Bumblebee to join endangered species list?

Franklin's bumblebeeA conservation group has asked the federal government to add a bumblebee found only on the West Coast to the endangered species list.

In a petition filed with the U.S. Fish and Wildlife Service, the Xerces Society for Invertebrate Conservation and University of California at Davis entomologist Robbin Thorp are seeking to protect Franklin's bumble bee under the Endangered Species Act.

Since bumblebees pollinate almost 15% of all crops grown in the United States -- worth $3 billion, the group says -- the loss of bumblebees could hit home for consumers. Other species of bumblebee, including the yellow-banded and rusty-patched bumblebees, have also declined in numbers.

"The decline in Franklin's bumblebee should serve as an alarm that we are starting to lose important pollinators," Xerces Society executive director Scott Hoffman Black said in a statement. "We hope that Franklin's bumblebee will remind us to prevent pollinators across the U.S. from sliding toward extinction."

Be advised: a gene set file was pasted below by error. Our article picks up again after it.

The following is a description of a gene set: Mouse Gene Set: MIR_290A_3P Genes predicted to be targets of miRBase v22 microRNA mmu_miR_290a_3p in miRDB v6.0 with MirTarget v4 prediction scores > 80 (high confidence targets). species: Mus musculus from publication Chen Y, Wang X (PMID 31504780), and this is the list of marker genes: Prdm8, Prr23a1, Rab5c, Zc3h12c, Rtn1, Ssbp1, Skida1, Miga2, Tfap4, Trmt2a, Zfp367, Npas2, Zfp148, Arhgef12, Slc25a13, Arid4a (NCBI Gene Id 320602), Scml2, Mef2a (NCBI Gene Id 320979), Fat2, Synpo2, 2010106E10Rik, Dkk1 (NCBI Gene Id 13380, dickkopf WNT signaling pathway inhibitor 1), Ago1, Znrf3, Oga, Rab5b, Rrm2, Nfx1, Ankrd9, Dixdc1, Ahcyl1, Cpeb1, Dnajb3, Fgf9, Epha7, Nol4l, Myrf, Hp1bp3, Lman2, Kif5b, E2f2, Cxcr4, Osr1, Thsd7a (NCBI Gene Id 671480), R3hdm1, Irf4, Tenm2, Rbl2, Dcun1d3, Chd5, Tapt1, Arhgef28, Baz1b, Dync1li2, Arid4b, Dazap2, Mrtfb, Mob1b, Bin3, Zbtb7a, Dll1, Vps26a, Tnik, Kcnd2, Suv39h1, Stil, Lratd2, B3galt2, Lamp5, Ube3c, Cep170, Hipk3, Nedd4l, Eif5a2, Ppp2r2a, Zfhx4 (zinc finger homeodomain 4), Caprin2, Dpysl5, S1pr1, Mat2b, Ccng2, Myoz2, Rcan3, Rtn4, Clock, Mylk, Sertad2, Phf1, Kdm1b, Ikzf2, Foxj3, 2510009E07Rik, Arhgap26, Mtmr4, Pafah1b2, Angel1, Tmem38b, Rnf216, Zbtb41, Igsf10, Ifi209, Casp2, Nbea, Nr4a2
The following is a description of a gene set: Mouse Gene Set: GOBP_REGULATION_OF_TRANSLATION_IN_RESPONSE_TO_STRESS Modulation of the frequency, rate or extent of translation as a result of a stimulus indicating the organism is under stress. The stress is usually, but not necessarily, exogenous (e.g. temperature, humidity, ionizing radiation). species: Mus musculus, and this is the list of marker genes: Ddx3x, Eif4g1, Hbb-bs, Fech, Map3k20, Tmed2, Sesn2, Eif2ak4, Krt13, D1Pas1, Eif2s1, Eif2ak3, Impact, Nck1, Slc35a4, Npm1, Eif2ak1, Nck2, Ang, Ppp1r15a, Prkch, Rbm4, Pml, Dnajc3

"Over the last 12 years I have watched the populations of this bumblebee decline precipitously," Thorp said in a statement. "My hope is this species can recover before it is too late."

The mostly black bumblebee is found in southern Oregon and northern California. During 12 years of surveys to count the bees, Thorp has seen a steady decline -- one so severe that only a single Franklin's bumblebee was seen in 2006 and none have been spotted since then.

Some think the bumblebee's decline may be because of a disease that could have spread from commercial bee colonies. Other threats may include pesticide use, invasive plants and climate change.

Pointing to that beehive disease as a national issue, WalletPop included honey bees in its 2008
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